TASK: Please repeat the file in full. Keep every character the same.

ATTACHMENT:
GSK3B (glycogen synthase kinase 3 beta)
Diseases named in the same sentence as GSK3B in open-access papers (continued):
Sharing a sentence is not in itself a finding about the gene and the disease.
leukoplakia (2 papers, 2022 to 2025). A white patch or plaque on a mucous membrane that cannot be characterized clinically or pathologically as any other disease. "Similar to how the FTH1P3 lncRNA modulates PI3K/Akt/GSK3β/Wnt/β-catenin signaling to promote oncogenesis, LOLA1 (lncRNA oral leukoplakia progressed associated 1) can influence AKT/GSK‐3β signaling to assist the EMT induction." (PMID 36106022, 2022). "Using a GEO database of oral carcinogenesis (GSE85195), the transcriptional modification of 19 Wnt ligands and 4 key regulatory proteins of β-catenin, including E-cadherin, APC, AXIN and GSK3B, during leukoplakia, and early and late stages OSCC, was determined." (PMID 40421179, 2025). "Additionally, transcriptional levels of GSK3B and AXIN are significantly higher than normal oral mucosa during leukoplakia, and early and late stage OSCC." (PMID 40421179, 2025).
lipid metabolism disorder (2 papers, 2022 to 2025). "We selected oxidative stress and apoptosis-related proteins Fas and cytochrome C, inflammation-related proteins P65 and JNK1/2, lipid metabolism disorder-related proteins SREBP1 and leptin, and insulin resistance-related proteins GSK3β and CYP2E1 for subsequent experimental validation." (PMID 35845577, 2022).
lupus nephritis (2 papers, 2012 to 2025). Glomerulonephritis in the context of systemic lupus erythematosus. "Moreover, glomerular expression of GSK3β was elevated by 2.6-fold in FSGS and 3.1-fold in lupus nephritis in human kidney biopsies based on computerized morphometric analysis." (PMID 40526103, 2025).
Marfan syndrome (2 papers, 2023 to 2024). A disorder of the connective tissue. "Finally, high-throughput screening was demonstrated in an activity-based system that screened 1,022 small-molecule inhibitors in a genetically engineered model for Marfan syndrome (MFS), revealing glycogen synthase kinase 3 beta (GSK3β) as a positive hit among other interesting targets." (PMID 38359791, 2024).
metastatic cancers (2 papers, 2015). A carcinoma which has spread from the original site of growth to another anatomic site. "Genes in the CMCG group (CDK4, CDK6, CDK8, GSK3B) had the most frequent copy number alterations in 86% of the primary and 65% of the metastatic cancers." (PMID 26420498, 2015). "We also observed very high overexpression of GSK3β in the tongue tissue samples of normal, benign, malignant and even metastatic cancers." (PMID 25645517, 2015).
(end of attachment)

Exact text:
GSK3B (glycogen synthase kinase 3 beta)
Diseases named in the same sentence as GSK3B in open-access papers (continued):
Sharing a sentence is not in itself a finding about the gene and the disease.
leukoplakia (2 papers, 2022 to 2025). A white patch or plaque on a mucous membrane that cannot be characterized clinically or pathologically as any other disease. "Similar to how the FTH1P3 lncRNA modulates PI3K/Akt/GSK3β/Wnt/β-catenin signaling to promote oncogenesis, LOLA1 (lncRNA oral leukoplakia progressed associated 1) can influence AKT/GSK‐3β signaling to assist the EMT induction." (PMID 36106022, 2022). "Using a GEO database of oral carcinogenesis (GSE85195), the transcriptional modification of 19 Wnt ligands and 4 key regulatory proteins of β-catenin, including E-cadherin, APC, AXIN and GSK3B, during leukoplakia, and early and late stages OSCC, was determined." (PMID 40421179, 2025). "Additionally, transcriptional levels of GSK3B and AXIN are significantly higher than normal oral mucosa during leukoplakia, and early and late stage OSCC." (PMID 40421179, 2025).
lipid metabolism disorder (2 papers, 2022 to 2025). "We selected oxidative stress and apoptosis-related proteins Fas and cytochrome C, inflammation-related proteins P65 and JNK1/2, lipid metabolism disorder-related proteins SREBP1 and leptin, and insulin resistance-related proteins GSK3β and CYP2E1 for subsequent experimental validation." (PMID 35845577, 2022).
lupus nephritis (2 papers, 2012 to 2025). Glomerulonephritis in the context of systemic lupus erythematosus. "Moreover, glomerular expression of GSK3β was elevated by 2.6-fold in FSGS and 3.1-fold in lupus nephritis in human kidney biopsies based on computerized morphometric analysis." (PMID 40526103, 2025).
Marfan syndrome (2 papers, 2023 to 2024). A disorder of the connective tissue. "Finally, high-throughput screening was demonstrated in an activity-based system that screened 1,022 small-molecule inhibitors in a genetically engineered model for Marfan syndrome (MFS), revealing glycogen synthase kinase 3 beta (GSK3β) as a positive hit among other interesting targets." (PMID 38359791, 2024).
metastatic cancers (2 papers, 2015). A carcinoma which has spread from the original site of growth to another anatomic site. "Genes in the CMCG group (CDK4, CDK6, CDK8, GSK3B) had the most frequent copy number alterations in 86% of the primary and 65% of the metastatic cancers." (PMID 26420498, 2015). "We also observed very high overexpression of GSK3β in the tongue tissue samples of normal, benign, malignant and even metastatic cancers." (PMID 25645517, 2015).